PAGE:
All Things Considered
All Things Considered
Monday, February 18, 2013

Minnesota Public Radio Stories

  • Faye Price, left, and Noel RaymondArt Heroes: Faye Price and Noel Raymond lead Pillsbury House
    Despite numerous challenges, Pillsbury House has changed people's expectations for what a community center can achieve with an injection of artistic talent.4:50 p.m.
  • Ken BeadellXcel Energy mercury emissions reduction a 'remarkable achievement'
    State officials and energy companies announced today that Minnesota is three years ahead of schedule on its goal to reduce mercury emissions. Mercury is a neurotoxin that is especially harmful to children's brain development. The reductions have come about primarily through changes at power plants.5:20 p.m.
  • Mt. FracFrac sand mining raises environmental, health concerns in SE Minnesota
    Minnesota's abundant supply of high-quality frac sand is causing some turmoil. Local governments in southeastern Minnesota are preparing for a number of new permit applications to build or expand mines and processing plants for the special silica sand. Many area residents are concerned about possible environmental or health impacts. Industry representatives say they are addressing the concerns, but some state officials are encouraging caution.5:24 p.m.
  • Christy HaynesUniv. of Minn. chemist seeks greater understanding of blood
    Tom Weber goes inside the lab of renowned chemist Christy Haynes at the University of Minnesota. Haynes' research focuses on blood platelets.5:52 p.m.

National Public Radio Stories

  • Venezuela's Chavez Returns Home After Cancer Treatment
    President Hugo Chavez made a surprise return to Venezuela on Monday after more than two months of cancer treatment in Cuba. He immediately was taken to a military hospital and has not been seen publicly. Venezuela has been in a leadership vacuum in his absence. Melissa Block speaks with NPR's Juan Forero for the latest on Chavez' ability to rule, and how Venezuelans are reacting.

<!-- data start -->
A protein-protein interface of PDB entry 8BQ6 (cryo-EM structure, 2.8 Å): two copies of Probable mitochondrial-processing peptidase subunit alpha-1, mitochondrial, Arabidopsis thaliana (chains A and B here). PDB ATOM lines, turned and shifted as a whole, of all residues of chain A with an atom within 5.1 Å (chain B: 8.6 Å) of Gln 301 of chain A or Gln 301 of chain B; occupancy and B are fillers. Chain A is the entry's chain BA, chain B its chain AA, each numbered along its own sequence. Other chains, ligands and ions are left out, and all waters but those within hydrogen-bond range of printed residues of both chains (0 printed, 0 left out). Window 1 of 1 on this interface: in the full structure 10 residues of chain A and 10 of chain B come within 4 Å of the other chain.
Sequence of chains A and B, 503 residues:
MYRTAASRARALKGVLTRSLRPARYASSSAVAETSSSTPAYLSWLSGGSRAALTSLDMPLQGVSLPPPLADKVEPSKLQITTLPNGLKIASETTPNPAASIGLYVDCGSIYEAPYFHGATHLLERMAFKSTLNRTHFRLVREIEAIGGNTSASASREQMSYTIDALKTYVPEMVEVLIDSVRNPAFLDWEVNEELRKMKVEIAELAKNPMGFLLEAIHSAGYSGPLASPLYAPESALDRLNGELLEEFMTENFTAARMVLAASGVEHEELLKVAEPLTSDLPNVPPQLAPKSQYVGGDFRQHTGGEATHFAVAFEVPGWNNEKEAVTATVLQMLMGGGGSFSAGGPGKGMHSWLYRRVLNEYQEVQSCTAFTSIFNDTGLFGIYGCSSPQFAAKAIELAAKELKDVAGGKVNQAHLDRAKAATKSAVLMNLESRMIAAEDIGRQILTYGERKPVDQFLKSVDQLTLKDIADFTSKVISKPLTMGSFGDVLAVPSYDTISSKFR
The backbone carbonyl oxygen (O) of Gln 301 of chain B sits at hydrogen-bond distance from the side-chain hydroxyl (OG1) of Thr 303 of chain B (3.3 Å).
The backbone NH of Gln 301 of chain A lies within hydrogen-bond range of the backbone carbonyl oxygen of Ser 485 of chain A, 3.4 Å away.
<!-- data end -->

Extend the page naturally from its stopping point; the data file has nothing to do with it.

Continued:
• Mexico Tries To Rein In Billionaire Carlos Slim
    Regulators in Mexico are struggling to rein in what they say are grave and repeat monopolistic practices by the richest man in the world. Carlos Slim Helu, the owner of Mexico's telephone company, just received another multimillion-dollar fine from the country's fledgling anti-corruption regulatory agency. Slim has successfully appealed or fought previous fines. But lawmakers say they are determined to make him play fairly and by the rules.
  • How New Jersey's High-Flying Sen. Menendez Ran Into Turbulence
    Robert Menendez was re-elected in a landslide and recently became chairman of the Senate Foreign Relations committee. But the Democratic senator has been hit with an ethics probe amid scrutiny over his ties to a wealthy Florida eye doctor and big political donor.
  • Greece's Economic Crisis Reveals Fault Lines In The Media
    A system of favors among Greek media outlets, politicians and banks helped produce one of the most inflated media sectors in Europe. But the media have been hit hard by the country's massive austerity drive, and have taken a huge loss in terms of credibility.
  • Maker's Mark Reverses Course On Lower Alcohol Content
    The iconic brand Maker's Mark had planned to cut its alcohol content from 90 proof down to just 84, due to dwindling supply. Now, after a serious backlash from fans, the company has reversed its decision and will stick to the original alcohol content. Melissa Block hears from one liquor store owner in Louisville, Ky., about his customers' reactions to the decision.
  • What Happens When Someone Else Gets Your Tax Refund
    If you usually wait until April to file your taxes, you might want to hurry up — before identity thieves beat you to it. Using stolen names and Social Security numbers, these criminals file fake tax returns. This generates big, and fraudulent, refunds, before the real taxpayer gets around to filing.
  • Listeners Weigh In On Movies That Monitor The Audience
    On Friday, we learned about a test of a plan to use body monitoring applied to movie viewing that would select alternate actions depending on what the audience wants. So we challenged listeners to tell us how this technology could work retroactively, reworking some of the past's almost great films. Melissa Block hears from some listeners.
  • New Project Would Map The Human Brain
    Melissa Block speaks with Dr. Story Landis, director of the National Institute of Neurological Disorders and Stroke, about the Brain Activity Map project written about in today's New York Times. If it goes forward, the project would seek to find treatments for Alzheimer's, Parkinson's, autism, psychiatric disorders and more.
  • Quvenzhane Wallis: 'If I Have To Be Fierce, I'll Be Fierce'
    The 9-year-old beat out thousands of other potential young actresses for the role of Hushpuppy in Beasts of the Southern Wild. Now, she's juggling being the youngest ever nominee for the best actress Academy Award with the equally challenging job as a fourth-grader.
  • Newly Displaced Syrians Head For Turkish Border
    Refugee numbers are swelling again in southern Turkey due to a heavy Syrian army offensive in central Syria. Humanitarian aid groups are becoming overwhelmed.

Program Archive
February 2013
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